Author interview with Tiffany Pitts of ‘Double Blind’

| September 29, 2016

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He sparkled in the mid-morning sunlight like a vampire-themed disco ball.

 

Today I’m catching up with Tiffany Pitts to find out more about her novel, Double Blind and the reasons that someone would sparkle like a disco ball. Tiffany, thanks for joining me today. Can you kick of today’s interview by giving us a quick synopsis of what Double Blind is about?
Deli is a petite spitfire who packs a lot of punch–jujitsu style. After her brother disappears during a high stakes business negotiation, she finds herself in Hong Kong with a target on her back. Her brother’s partner, Carl, is a gangly tech geek with an aptitude for espionage. Whether Deli needs his help is questionable, but she’ll take every advantage to find her brother–and their missing technology. In the meantime, Deli’s cat has found some of the missing technology…and eaten it, becoming an accidental superhero. Will his enhanced biology be enough to save the people he loves?

 
That is an interesting premise. What inspired you to write about enhanced biology and becoming a superhero?
I got the idea from reading a book on theoretical physics. It was supposed to be about these nanotech robots that could integrate with your physical body and give you super powers. But one of the scenes had a big fluffy cat in it and the cat ended up eating one of the nanobots and it was way more entertaining that way so I went with it.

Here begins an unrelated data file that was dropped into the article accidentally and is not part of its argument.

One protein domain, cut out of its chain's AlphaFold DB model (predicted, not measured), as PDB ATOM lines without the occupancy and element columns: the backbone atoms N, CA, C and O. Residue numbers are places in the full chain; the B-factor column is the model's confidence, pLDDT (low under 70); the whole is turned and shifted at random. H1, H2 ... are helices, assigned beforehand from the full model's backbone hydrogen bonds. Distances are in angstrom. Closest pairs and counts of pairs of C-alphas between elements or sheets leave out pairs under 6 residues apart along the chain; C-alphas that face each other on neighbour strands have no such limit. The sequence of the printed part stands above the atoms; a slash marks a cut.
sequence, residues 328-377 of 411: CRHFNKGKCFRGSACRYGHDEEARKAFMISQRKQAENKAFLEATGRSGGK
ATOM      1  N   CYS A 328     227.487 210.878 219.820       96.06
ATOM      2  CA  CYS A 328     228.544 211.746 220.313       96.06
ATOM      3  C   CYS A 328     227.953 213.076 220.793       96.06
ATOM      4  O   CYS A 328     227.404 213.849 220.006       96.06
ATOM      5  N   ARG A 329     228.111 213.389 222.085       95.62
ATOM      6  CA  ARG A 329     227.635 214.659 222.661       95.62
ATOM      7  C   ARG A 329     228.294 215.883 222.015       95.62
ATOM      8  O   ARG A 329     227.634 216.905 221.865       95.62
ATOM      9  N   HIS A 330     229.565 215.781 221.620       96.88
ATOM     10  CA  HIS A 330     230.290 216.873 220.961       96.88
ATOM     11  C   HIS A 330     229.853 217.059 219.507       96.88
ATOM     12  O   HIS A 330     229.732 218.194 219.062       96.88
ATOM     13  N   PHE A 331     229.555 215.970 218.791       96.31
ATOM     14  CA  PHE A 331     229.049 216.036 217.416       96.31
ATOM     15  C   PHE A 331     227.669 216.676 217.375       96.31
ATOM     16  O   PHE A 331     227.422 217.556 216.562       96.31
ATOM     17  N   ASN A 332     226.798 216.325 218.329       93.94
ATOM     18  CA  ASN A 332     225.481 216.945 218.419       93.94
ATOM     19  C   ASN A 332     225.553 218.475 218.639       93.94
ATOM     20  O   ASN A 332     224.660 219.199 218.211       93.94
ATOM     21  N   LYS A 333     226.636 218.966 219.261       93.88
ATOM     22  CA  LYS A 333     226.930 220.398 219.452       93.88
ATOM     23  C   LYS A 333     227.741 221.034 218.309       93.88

So the incorporation of science was an important part of writing the novel for you?
Yes, I love physics although I’m not very good at it. Every time I read something mind bending-the constantly evolving experiments on teleportation for example, my mind goes off and thinks “What if…” This book happens to be “What if…a big fat cat ate your science project.” There’s a lot of other stuff in there too. It’s not just cats.

 
We’ll get back to the cats, but first I want to know if you have much of a scientific background that assisted you when writing?
I was a molecular biologist for many years before I retired from the lab and started writing full time. I miss the ways we used to entertain ourselves during long boring experiments. I do not miss the autopsies.

 
Fair enough, I can see why that would be easily forfeited. What kinds of other stuff did you look into while writing this book. Lots of cat facts?